The first of September always comes with a slight feeling of dread: the back to school panic and the sneaking fear that this might be the end of summer. However, in Montepulciano, one of the loveliest towns on our gourmet tour of Tuscany, today is one of the most anticipated days of the year- the day of the Bravio delle Botti race. Each year (usually on the last Sunday in August) the eight contrade (districts) of Montepulciano enter a fiercely fought contest to win the city’s “Bravio” a cloth depicting St John the Beheaded, the town’s patron saint. This is Montepulciano equivalent to Siena’s palio, and is the culmination of a week of events celebrating Montepulciano’s traditions.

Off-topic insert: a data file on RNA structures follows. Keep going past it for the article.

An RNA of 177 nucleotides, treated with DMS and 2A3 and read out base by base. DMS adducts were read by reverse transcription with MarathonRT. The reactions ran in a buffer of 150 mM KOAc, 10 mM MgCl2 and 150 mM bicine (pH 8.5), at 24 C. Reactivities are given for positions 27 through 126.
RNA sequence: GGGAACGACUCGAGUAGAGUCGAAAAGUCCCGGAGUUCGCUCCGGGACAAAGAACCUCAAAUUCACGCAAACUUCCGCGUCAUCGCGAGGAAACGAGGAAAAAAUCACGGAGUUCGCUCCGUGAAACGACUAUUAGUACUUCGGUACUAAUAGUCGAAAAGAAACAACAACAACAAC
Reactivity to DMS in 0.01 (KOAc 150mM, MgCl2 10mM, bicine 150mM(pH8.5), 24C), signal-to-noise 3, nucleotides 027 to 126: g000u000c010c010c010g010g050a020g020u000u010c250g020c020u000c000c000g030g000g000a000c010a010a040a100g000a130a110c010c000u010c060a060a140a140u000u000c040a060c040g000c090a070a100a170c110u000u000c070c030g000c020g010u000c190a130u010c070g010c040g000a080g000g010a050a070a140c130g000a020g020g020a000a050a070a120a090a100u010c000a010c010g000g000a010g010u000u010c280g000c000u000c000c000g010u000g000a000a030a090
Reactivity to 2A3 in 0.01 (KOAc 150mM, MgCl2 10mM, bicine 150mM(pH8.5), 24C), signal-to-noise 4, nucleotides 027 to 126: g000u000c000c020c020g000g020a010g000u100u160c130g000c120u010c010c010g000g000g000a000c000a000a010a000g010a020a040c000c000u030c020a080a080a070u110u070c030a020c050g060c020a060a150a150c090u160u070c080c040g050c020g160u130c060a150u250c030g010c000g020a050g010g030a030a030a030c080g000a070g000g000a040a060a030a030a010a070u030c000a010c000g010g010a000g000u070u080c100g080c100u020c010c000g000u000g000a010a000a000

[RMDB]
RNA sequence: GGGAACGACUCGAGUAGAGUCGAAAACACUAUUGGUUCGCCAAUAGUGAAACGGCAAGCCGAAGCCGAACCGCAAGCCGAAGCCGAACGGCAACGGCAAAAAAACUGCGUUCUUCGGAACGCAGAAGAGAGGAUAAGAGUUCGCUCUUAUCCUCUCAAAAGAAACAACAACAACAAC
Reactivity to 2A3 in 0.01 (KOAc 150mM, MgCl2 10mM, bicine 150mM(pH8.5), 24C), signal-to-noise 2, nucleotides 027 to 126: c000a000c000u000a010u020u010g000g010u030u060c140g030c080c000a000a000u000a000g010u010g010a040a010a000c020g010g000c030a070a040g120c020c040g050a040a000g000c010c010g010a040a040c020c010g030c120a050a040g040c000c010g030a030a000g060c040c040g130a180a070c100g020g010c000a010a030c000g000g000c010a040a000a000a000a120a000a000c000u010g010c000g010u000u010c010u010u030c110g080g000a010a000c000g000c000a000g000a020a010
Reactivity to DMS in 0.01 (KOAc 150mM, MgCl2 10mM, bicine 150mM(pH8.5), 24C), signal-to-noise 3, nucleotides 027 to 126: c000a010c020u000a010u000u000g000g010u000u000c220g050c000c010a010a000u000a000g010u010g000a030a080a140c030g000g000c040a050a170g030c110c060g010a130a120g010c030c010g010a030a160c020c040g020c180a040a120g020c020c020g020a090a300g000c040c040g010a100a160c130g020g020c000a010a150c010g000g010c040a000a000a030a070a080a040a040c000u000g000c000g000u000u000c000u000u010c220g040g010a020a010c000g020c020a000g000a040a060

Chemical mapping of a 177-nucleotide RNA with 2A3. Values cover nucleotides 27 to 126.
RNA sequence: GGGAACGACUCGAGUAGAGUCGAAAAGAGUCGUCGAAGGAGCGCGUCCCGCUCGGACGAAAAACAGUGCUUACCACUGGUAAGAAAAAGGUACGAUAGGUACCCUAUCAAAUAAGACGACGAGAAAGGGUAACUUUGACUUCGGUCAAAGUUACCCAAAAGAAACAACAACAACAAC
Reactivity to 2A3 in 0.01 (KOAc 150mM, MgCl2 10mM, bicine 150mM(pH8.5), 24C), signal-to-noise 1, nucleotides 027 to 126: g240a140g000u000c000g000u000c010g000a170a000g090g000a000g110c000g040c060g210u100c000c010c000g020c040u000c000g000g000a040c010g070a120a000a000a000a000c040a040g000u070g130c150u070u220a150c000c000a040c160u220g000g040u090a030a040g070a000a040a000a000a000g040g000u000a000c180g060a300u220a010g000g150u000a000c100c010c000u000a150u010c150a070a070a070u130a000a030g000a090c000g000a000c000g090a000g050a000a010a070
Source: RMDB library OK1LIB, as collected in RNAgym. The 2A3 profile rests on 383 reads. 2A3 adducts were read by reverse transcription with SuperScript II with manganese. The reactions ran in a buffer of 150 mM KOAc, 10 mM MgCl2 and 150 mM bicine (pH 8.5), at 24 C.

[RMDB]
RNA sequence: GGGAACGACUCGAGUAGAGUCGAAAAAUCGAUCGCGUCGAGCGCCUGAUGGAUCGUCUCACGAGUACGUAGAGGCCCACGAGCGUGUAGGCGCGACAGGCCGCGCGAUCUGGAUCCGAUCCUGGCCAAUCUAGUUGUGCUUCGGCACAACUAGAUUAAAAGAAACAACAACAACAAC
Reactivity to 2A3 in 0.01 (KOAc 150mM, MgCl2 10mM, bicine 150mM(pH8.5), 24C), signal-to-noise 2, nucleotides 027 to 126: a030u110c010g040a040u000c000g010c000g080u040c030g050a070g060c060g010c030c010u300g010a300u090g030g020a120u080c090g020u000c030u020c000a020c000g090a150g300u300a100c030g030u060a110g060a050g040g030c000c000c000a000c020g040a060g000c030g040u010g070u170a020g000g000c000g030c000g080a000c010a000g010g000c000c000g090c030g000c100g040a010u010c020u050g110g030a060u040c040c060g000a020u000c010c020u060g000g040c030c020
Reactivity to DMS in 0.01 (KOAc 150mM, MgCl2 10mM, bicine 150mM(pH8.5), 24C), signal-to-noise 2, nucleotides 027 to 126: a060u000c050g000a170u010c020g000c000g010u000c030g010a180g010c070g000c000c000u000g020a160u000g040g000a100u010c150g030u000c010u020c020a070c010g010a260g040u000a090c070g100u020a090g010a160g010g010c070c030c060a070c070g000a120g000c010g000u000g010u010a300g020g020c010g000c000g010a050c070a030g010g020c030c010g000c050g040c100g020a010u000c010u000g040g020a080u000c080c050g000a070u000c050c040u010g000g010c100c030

The race was once run on horseback, but abandoned to preserve public order. Today, each contrade selects two fit and strong pushers to roll an 80kg wine barrel over one kilometre through the winding streets of the town. Needless to say, as a typical Tuscan hilltop town, the course is hardly an easy one. The race starts with the tolling of the church bells and heads through winding roads which are almost impossibly steep- in places they’re so narrow that it’s impossible to overtake (even if you had the energy to!) Almost hardest of all is piloting in the barrels down the downhill stretches. Along the way, most of the town is out to cheer the pushers along, and heraldic flags flutter in the streets. Finally though, the race ends in front of the Duomo, and celebrations last long into the night.